The heart is a muscular pump that drives the human circulatory system. With each heartbeat, the ventricles contract to pass on the energy necessary to circulate the blood by generating an arterial blood pressure wave that drives blood flow through the vascular system. The sequence of mechanical (pumping) and electrical events that are repeated with every heartbeat is called the “cardiac cycle”.
Electrical events linked to the cardiac cycle
The cardiac conduction system is a network of nodes, cells, and signals that controls your heartbeat in an orderly fashion. During an average person’s lifespan, the cardiac system is responsible for approximately 2.5 billion heartbeats. The cardiac action potential originates in a group of cells called the sinoatrial (SA) node, located in the right atrium. Normally, these cells depolarise spontaneously and fire off action potentials at a regular, intrinsic rate that is usually between 60 and 100 beats per minute. The electrical impulses are conducted from cell to cell throughout the atria.
The P-wave on an electrocardiogram (ECG) reflects depolarization of the right and left atrial muscle cells called the cardiac myocytes. About one-tenth of a second later, the electrical impulses arrive at the atrioventricular (AV) node. The impulses will then travel from the AV node to the His-Purkinje fiber system, which is a network of specialized conducting cells that carries the signal to the ventricular myocytes. The QRS complex represents the depolarization of the ventricles. Finally, the cells of the His-Purkinje fiber system will repolarize, which resembles the T-wave on an ECG. The consecutive, orchestrated steps within the electrical conduction system result in one cardiac cycle.
The cardiac conduction system sends thousands of signals each day to keep your heart beating. The following section will cover the mechanical events that result from these electrical impulses.
Mechanical events linked to the cardiac cycle
The heart resembles a pump with a reciprocating piston that alternates between a filling phase (diastole), and an emptying phase (systole). The alterations between both phases occur in an orchestrated manner, caused by the signals from the electrical conduction system. During the P-wave, the atria contract, which enhances ventricular filling. After that, the QRS complex triggers the contraction of the ventricles. The well-organized interaction between the myocytes within the ventricular wall results in the ejection of oxygenated blood from the ventricles into the aorta causing arterial blood pressure waves. These pressure waves cause the pulsatile propagation of blood in the circulatory system. In the peripheral arterial system, the pressure waves result in the expansion and relaxation of blood vessels and the delivery of oxygen and nutrients to the tissues and vital organs. At the end of the cardiac cycle, ventricular contraction is followed by ventricular relaxation.
Alterations in the heart rate and contractility of the heart
Under normal circumstances, the body’s own pacemaker, or SA node, determines the duration of the electrical conduction and the cardiac myocytes determine the relative duration of contraction and relaxation. This pattern remains relatively steady as long as the heart rate remains unchanged. The heart rate and intensity of contraction are modified by the sympathetic and parasympathetic divisions of the autonomic nervous system.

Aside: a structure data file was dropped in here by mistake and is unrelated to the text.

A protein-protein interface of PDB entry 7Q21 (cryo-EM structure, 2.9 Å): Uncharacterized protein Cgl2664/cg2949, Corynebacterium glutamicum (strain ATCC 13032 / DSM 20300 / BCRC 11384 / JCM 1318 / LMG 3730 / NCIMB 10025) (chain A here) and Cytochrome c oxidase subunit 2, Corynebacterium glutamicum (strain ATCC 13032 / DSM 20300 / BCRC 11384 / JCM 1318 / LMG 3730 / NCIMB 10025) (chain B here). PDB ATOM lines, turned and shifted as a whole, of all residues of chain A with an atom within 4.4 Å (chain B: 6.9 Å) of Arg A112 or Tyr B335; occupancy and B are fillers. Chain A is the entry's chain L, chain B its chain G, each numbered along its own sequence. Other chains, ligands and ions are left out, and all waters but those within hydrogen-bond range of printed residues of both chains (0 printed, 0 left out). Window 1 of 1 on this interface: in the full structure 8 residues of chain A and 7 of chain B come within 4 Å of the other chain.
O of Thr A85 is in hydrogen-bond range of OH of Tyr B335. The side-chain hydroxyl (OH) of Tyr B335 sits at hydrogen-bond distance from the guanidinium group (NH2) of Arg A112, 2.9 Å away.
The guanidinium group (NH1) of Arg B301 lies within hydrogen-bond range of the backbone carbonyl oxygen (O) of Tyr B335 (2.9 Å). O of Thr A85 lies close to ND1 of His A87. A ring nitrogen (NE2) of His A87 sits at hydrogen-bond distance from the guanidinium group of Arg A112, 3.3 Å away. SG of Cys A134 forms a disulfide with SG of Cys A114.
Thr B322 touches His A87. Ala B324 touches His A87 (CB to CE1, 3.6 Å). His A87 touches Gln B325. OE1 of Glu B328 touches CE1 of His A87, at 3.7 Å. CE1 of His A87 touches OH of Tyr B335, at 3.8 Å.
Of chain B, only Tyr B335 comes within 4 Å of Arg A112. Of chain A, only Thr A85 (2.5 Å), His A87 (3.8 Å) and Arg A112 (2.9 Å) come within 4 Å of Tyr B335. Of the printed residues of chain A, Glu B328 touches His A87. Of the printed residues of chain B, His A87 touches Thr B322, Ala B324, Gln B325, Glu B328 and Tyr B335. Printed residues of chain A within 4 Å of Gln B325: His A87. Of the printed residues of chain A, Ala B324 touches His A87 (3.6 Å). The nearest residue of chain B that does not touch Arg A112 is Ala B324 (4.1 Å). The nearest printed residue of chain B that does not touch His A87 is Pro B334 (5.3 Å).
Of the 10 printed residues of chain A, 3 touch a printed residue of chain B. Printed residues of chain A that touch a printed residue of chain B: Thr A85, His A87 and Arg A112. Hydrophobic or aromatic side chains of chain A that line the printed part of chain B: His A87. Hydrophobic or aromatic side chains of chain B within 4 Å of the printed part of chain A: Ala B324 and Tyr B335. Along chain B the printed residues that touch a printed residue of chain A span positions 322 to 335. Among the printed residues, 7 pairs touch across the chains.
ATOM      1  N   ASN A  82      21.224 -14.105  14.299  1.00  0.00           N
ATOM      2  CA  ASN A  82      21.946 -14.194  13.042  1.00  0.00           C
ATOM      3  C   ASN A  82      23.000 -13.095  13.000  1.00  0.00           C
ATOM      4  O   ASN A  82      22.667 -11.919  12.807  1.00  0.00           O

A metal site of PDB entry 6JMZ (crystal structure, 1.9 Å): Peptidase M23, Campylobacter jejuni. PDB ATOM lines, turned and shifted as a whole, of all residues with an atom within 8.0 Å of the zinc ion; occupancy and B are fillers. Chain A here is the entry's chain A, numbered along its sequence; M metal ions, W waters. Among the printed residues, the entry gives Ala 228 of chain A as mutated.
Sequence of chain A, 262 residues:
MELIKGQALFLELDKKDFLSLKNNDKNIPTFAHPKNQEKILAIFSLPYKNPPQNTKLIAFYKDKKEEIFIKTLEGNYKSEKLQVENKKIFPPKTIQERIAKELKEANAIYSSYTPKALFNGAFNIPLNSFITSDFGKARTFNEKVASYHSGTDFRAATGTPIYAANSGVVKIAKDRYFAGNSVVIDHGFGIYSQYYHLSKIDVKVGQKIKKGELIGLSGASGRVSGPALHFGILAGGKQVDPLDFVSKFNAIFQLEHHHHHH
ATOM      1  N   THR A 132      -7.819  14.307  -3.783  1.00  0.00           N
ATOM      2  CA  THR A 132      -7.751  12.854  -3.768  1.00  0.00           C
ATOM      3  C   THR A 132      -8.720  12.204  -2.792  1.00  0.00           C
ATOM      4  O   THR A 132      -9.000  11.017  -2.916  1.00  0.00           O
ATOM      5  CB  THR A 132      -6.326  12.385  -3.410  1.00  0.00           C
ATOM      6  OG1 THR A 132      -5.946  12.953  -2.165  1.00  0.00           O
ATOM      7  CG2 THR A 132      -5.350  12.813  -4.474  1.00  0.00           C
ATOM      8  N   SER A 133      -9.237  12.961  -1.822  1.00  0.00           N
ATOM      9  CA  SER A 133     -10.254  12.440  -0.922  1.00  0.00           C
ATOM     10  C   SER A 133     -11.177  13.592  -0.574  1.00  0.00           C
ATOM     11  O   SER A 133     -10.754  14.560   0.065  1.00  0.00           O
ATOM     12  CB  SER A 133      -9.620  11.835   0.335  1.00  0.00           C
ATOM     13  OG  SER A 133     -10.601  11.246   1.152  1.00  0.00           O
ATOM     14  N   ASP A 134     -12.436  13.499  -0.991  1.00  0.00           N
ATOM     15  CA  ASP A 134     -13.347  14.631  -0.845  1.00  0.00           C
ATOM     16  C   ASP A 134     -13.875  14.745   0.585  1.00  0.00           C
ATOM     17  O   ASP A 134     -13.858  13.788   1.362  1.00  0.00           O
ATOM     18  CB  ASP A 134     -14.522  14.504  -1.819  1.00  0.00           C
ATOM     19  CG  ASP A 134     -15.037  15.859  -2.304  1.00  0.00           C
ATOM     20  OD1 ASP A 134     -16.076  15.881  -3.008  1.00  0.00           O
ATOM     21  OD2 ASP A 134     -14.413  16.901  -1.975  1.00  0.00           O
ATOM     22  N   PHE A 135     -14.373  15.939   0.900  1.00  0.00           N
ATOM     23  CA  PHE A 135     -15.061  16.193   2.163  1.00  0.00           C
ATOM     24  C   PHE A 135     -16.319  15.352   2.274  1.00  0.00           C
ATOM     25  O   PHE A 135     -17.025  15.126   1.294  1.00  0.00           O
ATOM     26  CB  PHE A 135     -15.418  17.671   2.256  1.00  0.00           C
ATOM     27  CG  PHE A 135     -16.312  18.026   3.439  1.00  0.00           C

The sympathetic system, a network of nerves that helps your body to activate the “fight-or-flight” response, acts as an accelerator, speeding up the heart rate and increasing the contractility of the heart. Whenever more oxygen is necessary (e.g., during exercise or if blood pressure drops) the sympathetic input increases, causing the heart rate and intensity of the contractions to increase.
The parasympathetic input, a network of nerves that relaxes your body after periods of stress or danger, acts like a brake, slowing down the heart. When you relax, the parasympathetic input becomes dominant and the heart rate slows down.
In some individuals, the electrical conduction system is not working correctly which may cause issues related to the heart rate and/or the heart rhythm. Abnormal signaling results in the fact that the heart beats too fast (tachycardia), too slow (bradycardia), or irregularly. One of the most commonly known cardiac arrhythmias is atrial fibrillation, an irregular rhythm that causes impaired blood flow which results in an increased risk to develop stroke.
✔️ The sequence of mechanical and electrical events that is repeated with every heartbeat is called the cardiac cycle.
✔️ The P-wave represents atrial contraction and the start of ventricular filling, while the QRS-complex results in the contraction of the ventricles and ejection of blood into the aorta.
✔️ The pulsatile ejection of blood into the circulatory system causes arterial blood pressure waves, resulting in the expansion and relaxation of blood vessels.
✔️ Under normal circumstances, the sinoatrial node determines the duration of the electrical conduction while cardiac myocytes determine the relative duration of contraction and relaxation.
⏩ Learn more about the ECG signal in the next chapter!
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